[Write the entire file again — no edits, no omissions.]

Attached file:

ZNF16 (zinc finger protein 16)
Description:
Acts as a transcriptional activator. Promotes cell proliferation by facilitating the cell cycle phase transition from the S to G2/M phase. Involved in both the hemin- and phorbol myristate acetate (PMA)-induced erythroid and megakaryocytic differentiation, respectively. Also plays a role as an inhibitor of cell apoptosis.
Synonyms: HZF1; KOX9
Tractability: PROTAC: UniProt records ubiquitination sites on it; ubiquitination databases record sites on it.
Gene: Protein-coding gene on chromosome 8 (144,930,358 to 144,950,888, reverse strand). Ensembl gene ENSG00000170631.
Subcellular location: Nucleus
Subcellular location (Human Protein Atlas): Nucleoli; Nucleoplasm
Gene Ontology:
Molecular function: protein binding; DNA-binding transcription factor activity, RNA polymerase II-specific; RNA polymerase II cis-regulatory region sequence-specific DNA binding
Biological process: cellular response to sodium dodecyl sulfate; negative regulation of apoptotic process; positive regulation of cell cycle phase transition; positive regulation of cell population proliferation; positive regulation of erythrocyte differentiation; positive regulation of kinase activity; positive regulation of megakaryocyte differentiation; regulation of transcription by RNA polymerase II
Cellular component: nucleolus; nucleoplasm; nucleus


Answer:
ZNF16 (zinc finger protein 16)
Description:
Acts as a transcriptional activator. Promotes cell proliferation by facilitating the cell cycle phase transition from the S to G2/M phase. Involved in both the hemin- and phorbol myristate acetate (PMA)-induced erythroid and megakaryocytic differentiation, respectively. Also plays a role as an inhibitor of cell apoptosis.
Synonyms: HZF1; KOX9
Tractability: PROTAC: UniProt records ubiquitination sites on it; ubiquitination databases record sites on it.
Gene: Protein-coding gene on chromosome 8 (144,930,358 to 144,950,888, reverse strand). Ensembl gene ENSG00000170631.
Subcellular location: Nucleus
Subcellular location (Human Protein Atlas): Nucleoli; Nucleoplasm
Gene Ontology:
Molecular function: protein binding; DNA-binding transcription factor activity, RNA polymerase II-specific; RNA polymerase II cis-regulatory region sequence-specific DNA binding
Biological process: cellular response to sodium dodecyl sulfate; negative regulation of apoptotic process; positive regulation of cell cycle phase transition; positive regulation of cell population proliferation; positive regulation of erythrocyte differentiation; positive regulation of kinase activity; positive regulation of megakaryocyte differentiation; regulation of transcription by RNA polymerase II
Cellular component: nucleolus; nucleoplasm; nucleus